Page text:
Rejoice, inexhaustible treasury of life!
Rejoice, precious diadem of pious kings:
Rejoice, venerable boast of reverent priests!
Rejoice, unshakable fortress of the Church:
Rejoice, inviolable wall of the kingdom!
Rejoice, Thou through whom victories are obtained:
Rejoice, Thou through whom foes fall prostrate!
Rejoice, healing of my flesh:
Rejoice, salvation of my soul!
Rejoice, O Bride Unwedded!
Kontakion 13
O all-praised Mother Who didst bear the Word, holiest of all the saints, accept now our offering, and deliver us from all misfortune, and rescue from the torment to come those that cry to Thee: Alleluia! Alleluia! Alleluia! (This Kontakion is sung three times)
And again we sing Ikos 1 and Kontakion 1

reproduced from this site.  

Friday, 12 October 2018

I'm still fuming from having read the following:

If the Catholic Herald is your main source of information on such matters, may I suggest you also  read elsewhere:

This article will balance what was written in the Herald:

There is no such thing as an unbiased article.  I am not suggesting the RT article is any less unbiased. The stuation is serious and extremely dangerous.  The Herald's article is smug.  It is that I dislike.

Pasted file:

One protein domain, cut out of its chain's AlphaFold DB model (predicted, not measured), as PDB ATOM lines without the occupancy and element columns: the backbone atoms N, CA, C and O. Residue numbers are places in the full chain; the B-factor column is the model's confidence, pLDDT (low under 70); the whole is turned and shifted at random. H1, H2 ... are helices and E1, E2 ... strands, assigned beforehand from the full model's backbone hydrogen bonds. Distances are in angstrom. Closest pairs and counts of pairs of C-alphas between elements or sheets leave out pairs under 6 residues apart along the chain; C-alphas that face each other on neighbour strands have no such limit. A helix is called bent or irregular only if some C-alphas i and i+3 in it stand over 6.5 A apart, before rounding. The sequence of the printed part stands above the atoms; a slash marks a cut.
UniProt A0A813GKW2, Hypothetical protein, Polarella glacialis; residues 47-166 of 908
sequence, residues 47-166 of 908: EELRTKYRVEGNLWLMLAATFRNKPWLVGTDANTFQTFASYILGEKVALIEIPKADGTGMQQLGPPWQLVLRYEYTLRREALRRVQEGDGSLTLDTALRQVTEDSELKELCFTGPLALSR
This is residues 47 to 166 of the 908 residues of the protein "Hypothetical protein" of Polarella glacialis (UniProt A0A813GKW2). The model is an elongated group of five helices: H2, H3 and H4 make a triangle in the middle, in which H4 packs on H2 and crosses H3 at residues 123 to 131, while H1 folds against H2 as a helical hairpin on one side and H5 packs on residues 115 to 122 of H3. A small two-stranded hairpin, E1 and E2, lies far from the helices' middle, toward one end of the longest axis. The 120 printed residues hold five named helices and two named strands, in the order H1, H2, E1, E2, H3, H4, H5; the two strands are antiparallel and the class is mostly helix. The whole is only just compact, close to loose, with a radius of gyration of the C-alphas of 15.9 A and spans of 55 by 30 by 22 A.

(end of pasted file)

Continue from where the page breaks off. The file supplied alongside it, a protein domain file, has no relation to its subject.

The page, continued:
The article below will also shed some light on the lack of fraternal support that Constantinople has over this matter:

I think my army of readers in the Ukraine are just bots, however if you are real souls and you would care to add your view, I'd love to hear from you.

Saturday, 6 October 2018

Sturm und Drang

As individuals, I think a lot of us are feeling like some remnants from the Sturm und Drang movement that kicked off against the Enlightenment in the late 18th Century.  There is a raw emotion in us that goes beyond any call to virtue or heroism, it is an anti-heroic fatalism that screams at the world from the position of our own weakness and frailty.